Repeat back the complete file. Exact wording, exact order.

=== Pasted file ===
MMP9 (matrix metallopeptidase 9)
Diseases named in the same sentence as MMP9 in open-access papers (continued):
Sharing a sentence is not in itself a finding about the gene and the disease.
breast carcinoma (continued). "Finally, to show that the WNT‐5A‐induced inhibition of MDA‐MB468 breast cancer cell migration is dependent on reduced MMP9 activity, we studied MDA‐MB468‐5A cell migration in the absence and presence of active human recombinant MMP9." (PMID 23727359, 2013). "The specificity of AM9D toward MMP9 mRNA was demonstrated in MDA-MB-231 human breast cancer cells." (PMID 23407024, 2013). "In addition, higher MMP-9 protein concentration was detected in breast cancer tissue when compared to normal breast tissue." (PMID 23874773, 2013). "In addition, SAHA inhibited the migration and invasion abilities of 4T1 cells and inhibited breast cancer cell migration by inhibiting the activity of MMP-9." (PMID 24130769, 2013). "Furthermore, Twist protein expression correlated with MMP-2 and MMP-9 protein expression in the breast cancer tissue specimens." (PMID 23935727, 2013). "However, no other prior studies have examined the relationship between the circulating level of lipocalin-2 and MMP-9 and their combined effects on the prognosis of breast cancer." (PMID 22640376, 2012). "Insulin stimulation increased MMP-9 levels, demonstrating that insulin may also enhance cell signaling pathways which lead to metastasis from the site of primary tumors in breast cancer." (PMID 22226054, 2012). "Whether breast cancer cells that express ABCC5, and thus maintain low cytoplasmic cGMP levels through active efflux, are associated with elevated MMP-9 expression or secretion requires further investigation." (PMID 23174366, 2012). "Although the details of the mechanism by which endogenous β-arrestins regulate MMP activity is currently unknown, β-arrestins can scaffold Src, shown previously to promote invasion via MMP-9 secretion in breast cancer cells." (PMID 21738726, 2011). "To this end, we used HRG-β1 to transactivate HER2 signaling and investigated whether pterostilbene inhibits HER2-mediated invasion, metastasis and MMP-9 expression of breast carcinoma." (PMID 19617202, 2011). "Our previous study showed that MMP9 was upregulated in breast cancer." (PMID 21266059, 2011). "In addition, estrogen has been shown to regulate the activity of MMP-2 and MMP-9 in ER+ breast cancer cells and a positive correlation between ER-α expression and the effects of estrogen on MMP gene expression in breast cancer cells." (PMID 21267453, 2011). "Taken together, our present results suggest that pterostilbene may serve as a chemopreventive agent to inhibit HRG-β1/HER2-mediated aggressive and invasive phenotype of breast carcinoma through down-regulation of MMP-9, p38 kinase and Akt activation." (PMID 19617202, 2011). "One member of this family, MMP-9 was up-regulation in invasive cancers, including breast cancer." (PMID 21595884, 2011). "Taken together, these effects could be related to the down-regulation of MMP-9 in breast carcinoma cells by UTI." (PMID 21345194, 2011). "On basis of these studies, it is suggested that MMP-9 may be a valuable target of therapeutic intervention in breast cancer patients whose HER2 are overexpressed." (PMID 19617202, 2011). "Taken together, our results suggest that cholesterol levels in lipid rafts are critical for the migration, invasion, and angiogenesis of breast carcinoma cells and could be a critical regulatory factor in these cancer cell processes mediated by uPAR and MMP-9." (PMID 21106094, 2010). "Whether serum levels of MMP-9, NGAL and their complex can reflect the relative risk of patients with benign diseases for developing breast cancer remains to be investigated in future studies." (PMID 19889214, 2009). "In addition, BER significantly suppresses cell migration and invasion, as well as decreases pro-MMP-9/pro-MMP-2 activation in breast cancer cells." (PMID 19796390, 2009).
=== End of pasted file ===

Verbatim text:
MMP9 (matrix metallopeptidase 9)
Diseases named in the same sentence as MMP9 in open-access papers (continued):
Sharing a sentence is not in itself a finding about the gene and the disease.
breast carcinoma (continued). "Finally, to show that the WNT‐5A‐induced inhibition of MDA‐MB468 breast cancer cell migration is dependent on reduced MMP9 activity, we studied MDA‐MB468‐5A cell migration in the absence and presence of active human recombinant MMP9." (PMID 23727359, 2013). "The specificity of AM9D toward MMP9 mRNA was demonstrated in MDA-MB-231 human breast cancer cells." (PMID 23407024, 2013). "In addition, higher MMP-9 protein concentration was detected in breast cancer tissue when compared to normal breast tissue." (PMID 23874773, 2013). "In addition, SAHA inhibited the migration and invasion abilities of 4T1 cells and inhibited breast cancer cell migration by inhibiting the activity of MMP-9." (PMID 24130769, 2013). "Furthermore, Twist protein expression correlated with MMP-2 and MMP-9 protein expression in the breast cancer tissue specimens." (PMID 23935727, 2013). "However, no other prior studies have examined the relationship between the circulating level of lipocalin-2 and MMP-9 and their combined effects on the prognosis of breast cancer." (PMID 22640376, 2012). "Insulin stimulation increased MMP-9 levels, demonstrating that insulin may also enhance cell signaling pathways which lead to metastasis from the site of primary tumors in breast cancer." (PMID 22226054, 2012). "Whether breast cancer cells that express ABCC5, and thus maintain low cytoplasmic cGMP levels through active efflux, are associated with elevated MMP-9 expression or secretion requires further investigation." (PMID 23174366, 2012). "Although the details of the mechanism by which endogenous β-arrestins regulate MMP activity is currently unknown, β-arrestins can scaffold Src, shown previously to promote invasion via MMP-9 secretion in breast cancer cells." (PMID 21738726, 2011). "To this end, we used HRG-β1 to transactivate HER2 signaling and investigated whether pterostilbene inhibits HER2-mediated invasion, metastasis and MMP-9 expression of breast carcinoma." (PMID 19617202, 2011). "Our previous study showed that MMP9 was upregulated in breast cancer." (PMID 21266059, 2011). "In addition, estrogen has been shown to regulate the activity of MMP-2 and MMP-9 in ER+ breast cancer cells and a positive correlation between ER-α expression and the effects of estrogen on MMP gene expression in breast cancer cells." (PMID 21267453, 2011). "Taken together, our present results suggest that pterostilbene may serve as a chemopreventive agent to inhibit HRG-β1/HER2-mediated aggressive and invasive phenotype of breast carcinoma through down-regulation of MMP-9, p38 kinase and Akt activation." (PMID 19617202, 2011). "One member of this family, MMP-9 was up-regulation in invasive cancers, including breast cancer." (PMID 21595884, 2011). "Taken together, these effects could be related to the down-regulation of MMP-9 in breast carcinoma cells by UTI." (PMID 21345194, 2011). "On basis of these studies, it is suggested that MMP-9 may be a valuable target of therapeutic intervention in breast cancer patients whose HER2 are overexpressed." (PMID 19617202, 2011). "Taken together, our results suggest that cholesterol levels in lipid rafts are critical for the migration, invasion, and angiogenesis of breast carcinoma cells and could be a critical regulatory factor in these cancer cell processes mediated by uPAR and MMP-9." (PMID 21106094, 2010). "Whether serum levels of MMP-9, NGAL and their complex can reflect the relative risk of patients with benign diseases for developing breast cancer remains to be investigated in future studies." (PMID 19889214, 2009). "In addition, BER significantly suppresses cell migration and invasion, as well as decreases pro-MMP-9/pro-MMP-2 activation in breast cancer cells." (PMID 19796390, 2009).